Collection Summary:The study comprises a single urine sample for each participant (n = 99) that was collected at a prenatal visit after ultrasound confirmed a gestation < 20 weeks. Ultrasound imaging was performed by trained sonologists in compliance with standard-of-care. All study sites employed a uniform method of GA assessment, urine collection and handling. Urine samples were aliquoted and frozen at -80°C within 2 hours. Deidentified urine aliquots were shipped on dry ice from each biorepository to Stanford University as a single batch and under continuous temperature monitoring. Urine samples from 20 healthy pregnancies collected between 8 and 19 weeks of gestation at the Lucile Packard Children’s Hospital at Stanford University, served as the validation cohort.
Sample Type:Urine
Storage Conditions:-80℃

Treatment:

Treatment ID:TR001580
Treatment Summary:There was no treatment.

Sample Preparation:

Sampleprep ID:SP001573
Sampleprep Summary:Urine aliquots were prepared and analyzed in a random order as previously described (Contrepois et al., 2015). Briefly, frozen urine samples were thawed on ice and centrifuged at 17,000g for 10 min at 4°C. Supernatants (25 µl) were then diluted 1:4 with 75% acetonitrile and 100% water for HILIC- and RPLC-MS experiments, respectively. Each sample was spiked-in with 15 analytical-grade internal standards (IS). Samples for HILIC-MS experiments were further centrifuged at 21,000g for 10 min at 4°C to precipitate proteins.

Combined analysis:

Analysis ID AN002470 AN002471 AN002472 AN002473
Analysis type MS MS MS MS
Chromatography type HILIC HILIC Reversed phase Reversed phase
Chromatography system Thermo Dionex Ultimate 3000 RS Thermo Dionex Ultimate 3000 RS Thermo Dionex Ultimate 3000 RS Thermo Dionex Ultimate 3000 RS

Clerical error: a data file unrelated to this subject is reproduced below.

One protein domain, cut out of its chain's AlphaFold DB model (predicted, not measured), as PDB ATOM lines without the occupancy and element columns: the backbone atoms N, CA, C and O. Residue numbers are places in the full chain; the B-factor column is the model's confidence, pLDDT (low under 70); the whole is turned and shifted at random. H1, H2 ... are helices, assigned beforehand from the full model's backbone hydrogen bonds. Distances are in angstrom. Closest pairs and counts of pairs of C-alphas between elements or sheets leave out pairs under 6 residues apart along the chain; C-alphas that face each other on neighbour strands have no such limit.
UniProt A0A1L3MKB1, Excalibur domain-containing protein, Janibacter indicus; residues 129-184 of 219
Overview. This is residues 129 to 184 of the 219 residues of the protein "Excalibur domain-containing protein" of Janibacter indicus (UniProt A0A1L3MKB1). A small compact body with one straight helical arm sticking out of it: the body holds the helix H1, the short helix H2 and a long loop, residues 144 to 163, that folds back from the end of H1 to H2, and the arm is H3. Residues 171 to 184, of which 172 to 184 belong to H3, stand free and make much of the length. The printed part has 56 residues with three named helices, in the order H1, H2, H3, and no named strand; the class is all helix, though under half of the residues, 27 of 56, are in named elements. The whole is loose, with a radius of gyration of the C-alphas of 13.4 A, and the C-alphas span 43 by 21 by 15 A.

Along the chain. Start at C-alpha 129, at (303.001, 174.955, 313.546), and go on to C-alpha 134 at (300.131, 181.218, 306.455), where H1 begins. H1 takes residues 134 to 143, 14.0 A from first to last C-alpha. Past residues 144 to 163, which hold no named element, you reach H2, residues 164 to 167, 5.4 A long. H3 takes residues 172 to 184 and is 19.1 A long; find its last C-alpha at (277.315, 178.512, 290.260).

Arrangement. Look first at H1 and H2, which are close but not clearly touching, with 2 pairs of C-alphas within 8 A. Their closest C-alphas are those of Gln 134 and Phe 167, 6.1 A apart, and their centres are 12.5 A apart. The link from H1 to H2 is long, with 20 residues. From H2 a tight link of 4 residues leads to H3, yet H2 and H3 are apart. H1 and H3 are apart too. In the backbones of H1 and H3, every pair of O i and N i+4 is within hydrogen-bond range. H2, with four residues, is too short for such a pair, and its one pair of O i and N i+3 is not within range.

Column SeQuant ZIC-HILIC (100 x 2.1mm, 3.5um) SeQuant ZIC-HILIC (100 x 2.1mm, 3.5um) Hypersil GOLD (2.1 x 150 mm, 1.9 µm) Hypersil GOLD (2.1 x 150 mm, 1.9 µm)
MS Type ESI ESI ESI ESI
MS instrument type Orbitrap Orbitrap Orbitrap Orbitrap
MS instrument name Thermo Q Exactive HF hybrid Orbitrap Thermo Q Exactive HF hybrid Orbitrap Thermo Q Exactive HF hybrid Orbitrap Thermo Q Exactive HF hybrid Orbitrap
Ion Mode POSITIVE NEGATIVE POSITIVE NEGATIVE
Units MS count MS Counts MS Counts MS Counts

Chromatography:

Chromatography ID:CH001810
Chromatography Summary:HILIC experiments were performed using a ZIC-HILIC column 2.1x100 mm, 3.5μm, 200Å (Merck Millipore) and mobile phase solvents consisting of 10mM ammonium acetate in 50/50 acetonitrile/water (A) and 10 mM ammonium acetate in 95/5 acetonitrile/water (B).(Contrepois et al., 2015)
Instrument Name:Thermo Dionex Ultimate 3000 RS
Column Name:SeQuant ZIC-HILIC (100 x 2.1mm, 3.5um)
Column Temperature:40
Flow Rate:0.5 ml/min
Solvent A:10mM ammonium acetate in 50/50 acetonitrile/water
Solvent B:10 mM ammonium acetate in 95/5 acetonitrile/water
Chromatography Type:HILIC
  
Chromatography ID:CH001811
Chromatography Summary:RPLC experiments were performed using a Hypersil GOLD column 2.1 x 150 mm, 1.9 µm, 175Å (Thermo Scientific) and mobile phase solvents consisting of 0.06% acetic acid in water (A) and 0.06% acetic acid in methanol (B). (Contrepois et al., 2015)
Chromatography Comments:Hypersil GOLD column 2.1 x 150 mm, 1.9 µm, 175Å (Thermo Scientific)